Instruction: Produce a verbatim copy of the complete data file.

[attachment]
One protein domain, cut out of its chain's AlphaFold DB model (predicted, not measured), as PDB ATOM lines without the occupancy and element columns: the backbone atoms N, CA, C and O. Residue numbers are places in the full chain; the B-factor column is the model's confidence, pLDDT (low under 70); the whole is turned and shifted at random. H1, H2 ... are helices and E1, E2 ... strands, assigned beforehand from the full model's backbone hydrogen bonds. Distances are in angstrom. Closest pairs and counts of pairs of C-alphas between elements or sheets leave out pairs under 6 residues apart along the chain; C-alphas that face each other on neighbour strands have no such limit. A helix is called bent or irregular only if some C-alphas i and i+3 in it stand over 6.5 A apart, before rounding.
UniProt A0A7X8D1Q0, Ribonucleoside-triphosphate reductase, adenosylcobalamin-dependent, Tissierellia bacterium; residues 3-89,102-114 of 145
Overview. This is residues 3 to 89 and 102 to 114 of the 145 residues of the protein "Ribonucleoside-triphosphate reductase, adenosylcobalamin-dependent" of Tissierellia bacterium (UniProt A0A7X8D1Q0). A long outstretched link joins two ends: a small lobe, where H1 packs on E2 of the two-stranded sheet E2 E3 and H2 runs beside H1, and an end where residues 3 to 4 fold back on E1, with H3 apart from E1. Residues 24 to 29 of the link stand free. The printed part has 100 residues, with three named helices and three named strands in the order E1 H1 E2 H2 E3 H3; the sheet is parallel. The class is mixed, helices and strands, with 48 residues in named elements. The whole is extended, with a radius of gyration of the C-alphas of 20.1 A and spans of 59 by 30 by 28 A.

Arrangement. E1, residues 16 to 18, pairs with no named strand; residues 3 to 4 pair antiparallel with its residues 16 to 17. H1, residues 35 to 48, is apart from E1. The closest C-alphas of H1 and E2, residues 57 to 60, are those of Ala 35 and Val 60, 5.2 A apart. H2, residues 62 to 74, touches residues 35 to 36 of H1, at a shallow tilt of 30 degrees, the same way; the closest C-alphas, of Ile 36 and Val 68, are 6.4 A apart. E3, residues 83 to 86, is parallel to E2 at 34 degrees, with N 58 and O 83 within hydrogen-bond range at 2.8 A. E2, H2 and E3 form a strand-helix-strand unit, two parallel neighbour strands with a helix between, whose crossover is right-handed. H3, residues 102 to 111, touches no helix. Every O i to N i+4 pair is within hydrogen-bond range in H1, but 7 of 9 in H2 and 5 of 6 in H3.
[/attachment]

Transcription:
One protein domain, cut out of its chain's AlphaFold DB model (predicted, not measured), as PDB ATOM lines without the occupancy and element columns: the backbone atoms N, CA, C and O. Residue numbers are places in the full chain; the B-factor column is the model's confidence, pLDDT (low under 70); the whole is turned and shifted at random. H1, H2 ... are helices and E1, E2 ... strands, assigned beforehand from the full model's backbone hydrogen bonds. Distances are in angstrom. Closest pairs and counts of pairs of C-alphas between elements or sheets leave out pairs under 6 residues apart along the chain; C-alphas that face each other on neighbour strands have no such limit. A helix is called bent or irregular only if some C-alphas i and i+3 in it stand over 6.5 A apart, before rounding.
UniProt A0A7X8D1Q0, Ribonucleoside-triphosphate reductase, adenosylcobalamin-dependent, Tissierellia bacterium; residues 3-89,102-114 of 145
Overview. This is residues 3 to 89 and 102 to 114 of the 145 residues of the protein "Ribonucleoside-triphosphate reductase, adenosylcobalamin-dependent" of Tissierellia bacterium (UniProt A0A7X8D1Q0). A long outstretched link joins two ends: a small lobe, where H1 packs on E2 of the two-stranded sheet E2 E3 and H2 runs beside H1, and an end where residues 3 to 4 fold back on E1, with H3 apart from E1. Residues 24 to 29 of the link stand free. The printed part has 100 residues, with three named helices and three named strands in the order E1 H1 E2 H2 E3 H3; the sheet is parallel. The class is mixed, helices and strands, with 48 residues in named elements. The whole is extended, with a radius of gyration of the C-alphas of 20.1 A and spans of 59 by 30 by 28 A.

Arrangement. E1, residues 16 to 18, pairs with no named strand; residues 3 to 4 pair antiparallel with its residues 16 to 17. H1, residues 35 to 48, is apart from E1. The closest C-alphas of H1 and E2, residues 57 to 60, are those of Ala 35 and Val 60, 5.2 A apart. H2, residues 62 to 74, touches residues 35 to 36 of H1, at a shallow tilt of 30 degrees, the same way; the closest C-alphas, of Ile 36 and Val 68, are 6.4 A apart. E3, residues 83 to 86, is parallel to E2 at 34 degrees, with N 58 and O 83 within hydrogen-bond range at 2.8 A. E2, H2 and E3 form a strand-helix-strand unit, two parallel neighbour strands with a helix between, whose crossover is right-handed. H3, residues 102 to 111, touches no helix. Every O i to N i+4 pair is within hydrogen-bond range in H1, but 7 of 9 in H2 and 5 of 6 in H3.